UMD Tribute to James Saunders – A Canadian Macedonian Community Pioneer

With profound sadness, the United Macedonian Diaspora (UMD) mourns the passing of our 2012 UMD Lifetime Achievement Awardee James Saunders – a pioneer in the Canadian Macedonian community, a human rights champion, and an inspiration for future Macedonian activists. Saunders’ work for Macedonia and the Macedonian people spanned nearly eight decades.

Saunders, who passed away at age 98, was born in Zhelevo, Aegean Macedonia, and immigrated to Canada at age 13. He was the founding father of the United Macedonians Organization of Canada in 1959. He played a leading role in bringing the Macedonian Orthodox Church to Canada by establishing St. Clement of Ohrid Macedonian Orthodox Cathedral in Toronto.

James Saunders’ lifetime of community and public service was always buoyed through his devoted partnership with his beloved wife of 75 years, Dorothy, who passed away this past December 2020. Together, they worked tirelessly in the pursuit of international human rights for Macedonia and Macedonians. They instilled the same drive and passion in their children and grandchildren.

When presenting Saunders with the 2012 UMD Lifetime Achievement Award at a Gala at St. Clement’s, UMD President Metodija A. Koloski said:

“James Saunders’ dedication and passion have been inspirational, and he has been a true role-model for Macedonian Diaspora activism. He gave a voice to our people during an era when our people could only dream of one day having a state of our own. His pioneering efforts for Macedonian human rights will long be cherished and remembered.”

Saunders, appealing to the future generation of Macedonian activists, once said:

“Macedonians around the world must avoid division and discord because our people have always been divided, and our country has always been divided. Conflict does not help solve problems, it creates them.”  

UMD and Macedonians throughout the world extend their heartfelt condolences to Carol, Paul, Sophie, and the entire Saunders family.

Biography of James Saunders

In 1923, James Saunders was born in the village of Zhelevo, Aegean Macedonia, only 12 years after Greece annexed the territory for the first time in history from the Ottoman Empire. His father Spero immigrated to Canada and worked diligently to send money back to the ‘old country.’ In April of 1938, at the age of 13, James immigrated to Canada, along with his mother Sophia, brother Chris and sister Sally.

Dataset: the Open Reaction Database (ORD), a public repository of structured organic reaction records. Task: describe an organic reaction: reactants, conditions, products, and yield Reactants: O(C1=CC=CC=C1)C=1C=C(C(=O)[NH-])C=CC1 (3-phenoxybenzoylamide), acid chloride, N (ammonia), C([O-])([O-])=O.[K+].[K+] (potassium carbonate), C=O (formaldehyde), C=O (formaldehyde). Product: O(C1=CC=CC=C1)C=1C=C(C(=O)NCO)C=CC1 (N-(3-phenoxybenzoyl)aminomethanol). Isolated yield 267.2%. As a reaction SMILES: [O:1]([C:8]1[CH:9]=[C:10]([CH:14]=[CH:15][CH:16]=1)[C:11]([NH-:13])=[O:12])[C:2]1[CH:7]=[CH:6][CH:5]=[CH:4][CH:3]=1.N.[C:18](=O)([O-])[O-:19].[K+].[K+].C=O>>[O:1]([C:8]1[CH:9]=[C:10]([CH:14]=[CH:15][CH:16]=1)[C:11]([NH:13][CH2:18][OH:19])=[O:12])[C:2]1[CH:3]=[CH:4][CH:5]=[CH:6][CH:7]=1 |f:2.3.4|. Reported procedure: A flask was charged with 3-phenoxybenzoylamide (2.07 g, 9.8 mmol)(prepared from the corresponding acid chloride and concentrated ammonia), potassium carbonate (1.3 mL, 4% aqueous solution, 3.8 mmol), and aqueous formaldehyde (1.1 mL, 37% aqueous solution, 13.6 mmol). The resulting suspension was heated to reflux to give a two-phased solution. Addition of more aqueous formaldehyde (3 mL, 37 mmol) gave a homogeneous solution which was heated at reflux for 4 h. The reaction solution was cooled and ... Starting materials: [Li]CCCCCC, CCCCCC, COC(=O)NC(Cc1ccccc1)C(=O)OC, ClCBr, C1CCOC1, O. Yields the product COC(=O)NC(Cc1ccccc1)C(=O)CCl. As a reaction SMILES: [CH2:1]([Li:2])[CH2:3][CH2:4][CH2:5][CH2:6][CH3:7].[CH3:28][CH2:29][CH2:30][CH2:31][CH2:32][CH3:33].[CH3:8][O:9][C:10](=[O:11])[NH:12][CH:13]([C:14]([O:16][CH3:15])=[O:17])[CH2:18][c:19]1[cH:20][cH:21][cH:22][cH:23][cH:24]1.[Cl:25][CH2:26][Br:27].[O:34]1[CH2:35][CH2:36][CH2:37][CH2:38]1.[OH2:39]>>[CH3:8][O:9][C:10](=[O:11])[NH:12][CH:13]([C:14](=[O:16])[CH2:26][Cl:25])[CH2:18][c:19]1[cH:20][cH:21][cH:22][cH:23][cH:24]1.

James Saunders is perhaps best known as a founding father of the United Macedonians of Canada, a vital organization to the development of the Canadian-Macedonian community today, and an influential pioneer in promoting and protecting Macedonian culture, and human rights. He was elected as the first president of the United Macedonians of Canada and served two terms, first from 1959 to 1966 and then from 1974 to 1975.

Saunders was also instrumental in bringing the Macedonian Orthodox Church to Canada. As President of United Macedonians, he invited the Holy Synod to come to Toronto and attend Toronto’s famous United Macedonians Ilinden Picnic, which is still held every year on August 2nd. As usual, the picnic was a huge success, with thousands in attendance. It gave the Macedonian community in Toronto a chance to demonstrate their support for a new church, with the Bishop and other dignitaries in attendance. 

This initiative sent a clear signal, and it would become the first step towards the dream of building a Macedonian Orthodox Cathedral in Canada. In October of 1962, the provincial government of Ontario granted a church charter, and St. Clement’s of Ohrid Cathedral was built two years later. James’ father, Spero, was the first elected president.

James Saunders was known as a passionate, devoted, and trusted patriarch of the Canadian Macedonian Community. In 2008, he wrote an autobiography, “Times of My Life,” which also serves as a poignant and revealing history of Toronto’s Macedonian community from 1938 to the present day. In this book, Saunders appeals to the future generation of Macedonian activists: “Macedonians around the world must avoid division and discord because our people have always been divided and our country has always been divided. Conflict does not help solve problems, it creates them.”  

James Saunders and his wife Dorothy, married for 75 years, are survived by three children, six grandchildren, and four great-grandchildren.

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